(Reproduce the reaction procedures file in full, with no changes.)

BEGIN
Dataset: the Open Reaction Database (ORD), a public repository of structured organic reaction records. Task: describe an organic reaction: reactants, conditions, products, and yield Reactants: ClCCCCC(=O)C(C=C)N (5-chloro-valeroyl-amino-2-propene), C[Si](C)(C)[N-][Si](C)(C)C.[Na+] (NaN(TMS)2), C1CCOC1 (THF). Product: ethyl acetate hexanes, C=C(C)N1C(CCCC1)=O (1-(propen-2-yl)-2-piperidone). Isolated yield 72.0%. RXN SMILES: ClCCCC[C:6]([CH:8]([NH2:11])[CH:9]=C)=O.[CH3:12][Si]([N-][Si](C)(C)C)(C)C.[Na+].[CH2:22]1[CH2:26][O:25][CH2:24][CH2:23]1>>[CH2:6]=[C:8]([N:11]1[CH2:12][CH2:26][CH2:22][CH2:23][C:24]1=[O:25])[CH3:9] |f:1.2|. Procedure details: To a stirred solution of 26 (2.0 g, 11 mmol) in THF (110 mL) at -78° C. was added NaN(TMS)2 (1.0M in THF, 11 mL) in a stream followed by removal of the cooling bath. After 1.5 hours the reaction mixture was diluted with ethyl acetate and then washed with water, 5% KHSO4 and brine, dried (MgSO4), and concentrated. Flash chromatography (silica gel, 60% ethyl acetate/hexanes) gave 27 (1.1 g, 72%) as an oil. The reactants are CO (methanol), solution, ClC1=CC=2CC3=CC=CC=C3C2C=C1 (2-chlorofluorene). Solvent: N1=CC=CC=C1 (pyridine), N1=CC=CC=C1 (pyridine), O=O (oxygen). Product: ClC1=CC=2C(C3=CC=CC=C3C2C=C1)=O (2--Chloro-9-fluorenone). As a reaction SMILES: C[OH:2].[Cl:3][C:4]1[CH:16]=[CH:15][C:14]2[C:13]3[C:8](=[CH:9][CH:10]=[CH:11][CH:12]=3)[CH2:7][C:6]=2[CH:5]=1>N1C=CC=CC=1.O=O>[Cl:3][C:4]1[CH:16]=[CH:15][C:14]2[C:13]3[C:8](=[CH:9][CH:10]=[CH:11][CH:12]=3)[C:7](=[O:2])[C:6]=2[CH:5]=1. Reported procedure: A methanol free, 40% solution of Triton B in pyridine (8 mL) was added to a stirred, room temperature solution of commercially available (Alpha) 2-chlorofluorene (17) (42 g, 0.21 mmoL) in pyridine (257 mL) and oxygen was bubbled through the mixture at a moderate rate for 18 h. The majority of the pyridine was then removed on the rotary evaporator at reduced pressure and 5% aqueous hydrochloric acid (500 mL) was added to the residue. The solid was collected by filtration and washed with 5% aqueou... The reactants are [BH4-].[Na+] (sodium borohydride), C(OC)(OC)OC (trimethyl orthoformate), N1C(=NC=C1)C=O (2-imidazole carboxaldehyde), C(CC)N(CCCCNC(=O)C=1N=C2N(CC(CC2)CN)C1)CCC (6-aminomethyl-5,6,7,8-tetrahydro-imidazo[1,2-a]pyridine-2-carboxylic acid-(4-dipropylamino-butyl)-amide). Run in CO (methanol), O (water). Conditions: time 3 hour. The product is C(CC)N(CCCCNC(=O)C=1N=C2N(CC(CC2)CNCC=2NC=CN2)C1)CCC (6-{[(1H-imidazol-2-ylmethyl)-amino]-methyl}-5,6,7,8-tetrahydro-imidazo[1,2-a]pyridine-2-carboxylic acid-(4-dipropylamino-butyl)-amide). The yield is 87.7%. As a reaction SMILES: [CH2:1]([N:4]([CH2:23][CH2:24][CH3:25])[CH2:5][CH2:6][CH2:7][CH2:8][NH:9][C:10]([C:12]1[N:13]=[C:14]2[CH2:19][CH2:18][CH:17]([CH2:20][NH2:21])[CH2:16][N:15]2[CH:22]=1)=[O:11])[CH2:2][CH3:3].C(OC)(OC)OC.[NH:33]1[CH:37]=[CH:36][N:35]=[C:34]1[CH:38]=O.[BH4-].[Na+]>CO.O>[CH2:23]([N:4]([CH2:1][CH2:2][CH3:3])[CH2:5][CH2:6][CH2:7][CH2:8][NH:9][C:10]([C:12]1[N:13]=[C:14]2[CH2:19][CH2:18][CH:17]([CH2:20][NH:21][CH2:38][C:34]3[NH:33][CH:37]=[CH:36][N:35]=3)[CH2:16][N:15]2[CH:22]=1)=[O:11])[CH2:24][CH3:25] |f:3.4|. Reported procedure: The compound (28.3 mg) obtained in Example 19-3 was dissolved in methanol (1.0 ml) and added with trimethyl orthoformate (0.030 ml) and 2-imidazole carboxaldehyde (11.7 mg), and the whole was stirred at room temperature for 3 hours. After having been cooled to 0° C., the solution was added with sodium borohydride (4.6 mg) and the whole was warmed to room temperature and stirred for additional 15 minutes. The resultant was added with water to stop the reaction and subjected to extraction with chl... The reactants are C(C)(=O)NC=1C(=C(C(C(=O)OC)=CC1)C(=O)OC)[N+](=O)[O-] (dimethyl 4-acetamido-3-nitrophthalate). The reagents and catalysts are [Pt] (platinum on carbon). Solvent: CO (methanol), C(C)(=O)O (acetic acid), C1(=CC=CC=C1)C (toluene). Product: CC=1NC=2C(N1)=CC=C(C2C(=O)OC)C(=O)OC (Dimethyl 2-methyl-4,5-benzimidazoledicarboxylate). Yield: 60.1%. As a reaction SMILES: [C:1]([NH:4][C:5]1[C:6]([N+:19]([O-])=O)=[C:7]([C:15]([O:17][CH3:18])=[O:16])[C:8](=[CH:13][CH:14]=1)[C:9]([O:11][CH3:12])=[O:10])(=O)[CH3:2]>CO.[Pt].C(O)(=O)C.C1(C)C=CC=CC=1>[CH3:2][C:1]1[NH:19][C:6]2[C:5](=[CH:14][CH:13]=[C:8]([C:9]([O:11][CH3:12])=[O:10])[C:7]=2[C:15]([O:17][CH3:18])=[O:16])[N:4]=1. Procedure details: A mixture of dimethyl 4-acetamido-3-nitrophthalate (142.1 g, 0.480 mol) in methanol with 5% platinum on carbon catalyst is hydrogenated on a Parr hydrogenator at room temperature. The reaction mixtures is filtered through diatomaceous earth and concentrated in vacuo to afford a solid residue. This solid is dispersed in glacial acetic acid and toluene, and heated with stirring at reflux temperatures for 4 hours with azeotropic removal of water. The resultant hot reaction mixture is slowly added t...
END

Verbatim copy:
Dataset: the Open Reaction Database (ORD), a public repository of structured organic reaction records. Task: describe an organic reaction: reactants, conditions, products, and yield Reactants: ClCCCCC(=O)C(C=C)N (5-chloro-valeroyl-amino-2-propene), C[Si](C)(C)[N-][Si](C)(C)C.[Na+] (NaN(TMS)2), C1CCOC1 (THF). Product: ethyl acetate hexanes, C=C(C)N1C(CCCC1)=O (1-(propen-2-yl)-2-piperidone). Isolated yield 72.0%. RXN SMILES: ClCCCC[C:6]([CH:8]([NH2:11])[CH:9]=C)=O.[CH3:12][Si]([N-][Si](C)(C)C)(C)C.[Na+].[CH2:22]1[CH2:26][O:25][CH2:24][CH2:23]1>>[CH2:6]=[C:8]([N:11]1[CH2:12][CH2:26][CH2:22][CH2:23][C:24]1=[O:25])[CH3:9] |f:1.2|. Procedure details: To a stirred solution of 26 (2.0 g, 11 mmol) in THF (110 mL) at -78° C. was added NaN(TMS)2 (1.0M in THF, 11 mL) in a stream followed by removal of the cooling bath. After 1.5 hours the reaction mixture was diluted with ethyl acetate and then washed with water, 5% KHSO4 and brine, dried (MgSO4), and concentrated. Flash chromatography (silica gel, 60% ethyl acetate/hexanes) gave 27 (1.1 g, 72%) as an oil. The reactants are CO (methanol), solution, ClC1=CC=2CC3=CC=CC=C3C2C=C1 (2-chlorofluorene). Solvent: N1=CC=CC=C1 (pyridine), N1=CC=CC=C1 (pyridine), O=O (oxygen). Product: ClC1=CC=2C(C3=CC=CC=C3C2C=C1)=O (2--Chloro-9-fluorenone). As a reaction SMILES: C[OH:2].[Cl:3][C:4]1[CH:16]=[CH:15][C:14]2[C:13]3[C:8](=[CH:9][CH:10]=[CH:11][CH:12]=3)[CH2:7][C:6]=2[CH:5]=1>N1C=CC=CC=1.O=O>[Cl:3][C:4]1[CH:16]=[CH:15][C:14]2[C:13]3[C:8](=[CH:9][CH:10]=[CH:11][CH:12]=3)[C:7](=[O:2])[C:6]=2[CH:5]=1. Reported procedure: A methanol free, 40% solution of Triton B in pyridine (8 mL) was added to a stirred, room temperature solution of commercially available (Alpha) 2-chlorofluorene (17) (42 g, 0.21 mmoL) in pyridine (257 mL) and oxygen was bubbled through the mixture at a moderate rate for 18 h. The majority of the pyridine was then removed on the rotary evaporator at reduced pressure and 5% aqueous hydrochloric acid (500 mL) was added to the residue. The solid was collected by filtration and washed with 5% aqueou... The reactants are [BH4-].[Na+] (sodium borohydride), C(OC)(OC)OC (trimethyl orthoformate), N1C(=NC=C1)C=O (2-imidazole carboxaldehyde), C(CC)N(CCCCNC(=O)C=1N=C2N(CC(CC2)CN)C1)CCC (6-aminomethyl-5,6,7,8-tetrahydro-imidazo[1,2-a]pyridine-2-carboxylic acid-(4-dipropylamino-butyl)-amide). Run in CO (methanol), O (water). Conditions: time 3 hour. The product is C(CC)N(CCCCNC(=O)C=1N=C2N(CC(CC2)CNCC=2NC=CN2)C1)CCC (6-{[(1H-imidazol-2-ylmethyl)-amino]-methyl}-5,6,7,8-tetrahydro-imidazo[1,2-a]pyridine-2-carboxylic acid-(4-dipropylamino-butyl)-amide). The yield is 87.7%. As a reaction SMILES: [CH2:1]([N:4]([CH2:23][CH2:24][CH3:25])[CH2:5][CH2:6][CH2:7][CH2:8][NH:9][C:10]([C:12]1[N:13]=[C:14]2[CH2:19][CH2:18][CH:17]([CH2:20][NH2:21])[CH2:16][N:15]2[CH:22]=1)=[O:11])[CH2:2][CH3:3].C(OC)(OC)OC.[NH:33]1[CH:37]=[CH:36][N:35]=[C:34]1[CH:38]=O.[BH4-].[Na+]>CO.O>[CH2:23]([N:4]([CH2:1][CH2:2][CH3:3])[CH2:5][CH2:6][CH2:7][CH2:8][NH:9][C:10]([C:12]1[N:13]=[C:14]2[CH2:19][CH2:18][CH:17]([CH2:20][NH:21][CH2:38][C:34]3[NH:33][CH:37]=[CH:36][N:35]=3)[CH2:16][N:15]2[CH:22]=1)=[O:11])[CH2:24][CH3:25] |f:3.4|. Reported procedure: The compound (28.3 mg) obtained in Example 19-3 was dissolved in methanol (1.0 ml) and added with trimethyl orthoformate (0.030 ml) and 2-imidazole carboxaldehyde (11.7 mg), and the whole was stirred at room temperature for 3 hours. After having been cooled to 0° C., the solution was added with sodium borohydride (4.6 mg) and the whole was warmed to room temperature and stirred for additional 15 minutes. The resultant was added with water to stop the reaction and subjected to extraction with chl... The reactants are C(C)(=O)NC=1C(=C(C(C(=O)OC)=CC1)C(=O)OC)[N+](=O)[O-] (dimethyl 4-acetamido-3-nitrophthalate). The reagents and catalysts are [Pt] (platinum on carbon). Solvent: CO (methanol), C(C)(=O)O (acetic acid), C1(=CC=CC=C1)C (toluene). Product: CC=1NC=2C(N1)=CC=C(C2C(=O)OC)C(=O)OC (Dimethyl 2-methyl-4,5-benzimidazoledicarboxylate). Yield: 60.1%. As a reaction SMILES: [C:1]([NH:4][C:5]1[C:6]([N+:19]([O-])=O)=[C:7]([C:15]([O:17][CH3:18])=[O:16])[C:8](=[CH:13][CH:14]=1)[C:9]([O:11][CH3:12])=[O:10])(=O)[CH3:2]>CO.[Pt].C(O)(=O)C.C1(C)C=CC=CC=1>[CH3:2][C:1]1[NH:19][C:6]2[C:5](=[CH:14][CH:13]=[C:8]([C:9]([O:11][CH3:12])=[O:10])[C:7]=2[C:15]([O:17][CH3:18])=[O:16])[N:4]=1. Procedure details: A mixture of dimethyl 4-acetamido-3-nitrophthalate (142.1 g, 0.480 mol) in methanol with 5% platinum on carbon catalyst is hydrogenated on a Parr hydrogenator at room temperature. The reaction mixtures is filtered through diatomaceous earth and concentrated in vacuo to afford a solid residue. This solid is dispersed in glacial acetic acid and toluene, and heated with stirring at reflux temperatures for 4 hours with azeotropic removal of water. The resultant hot reaction mixture is slowly added t...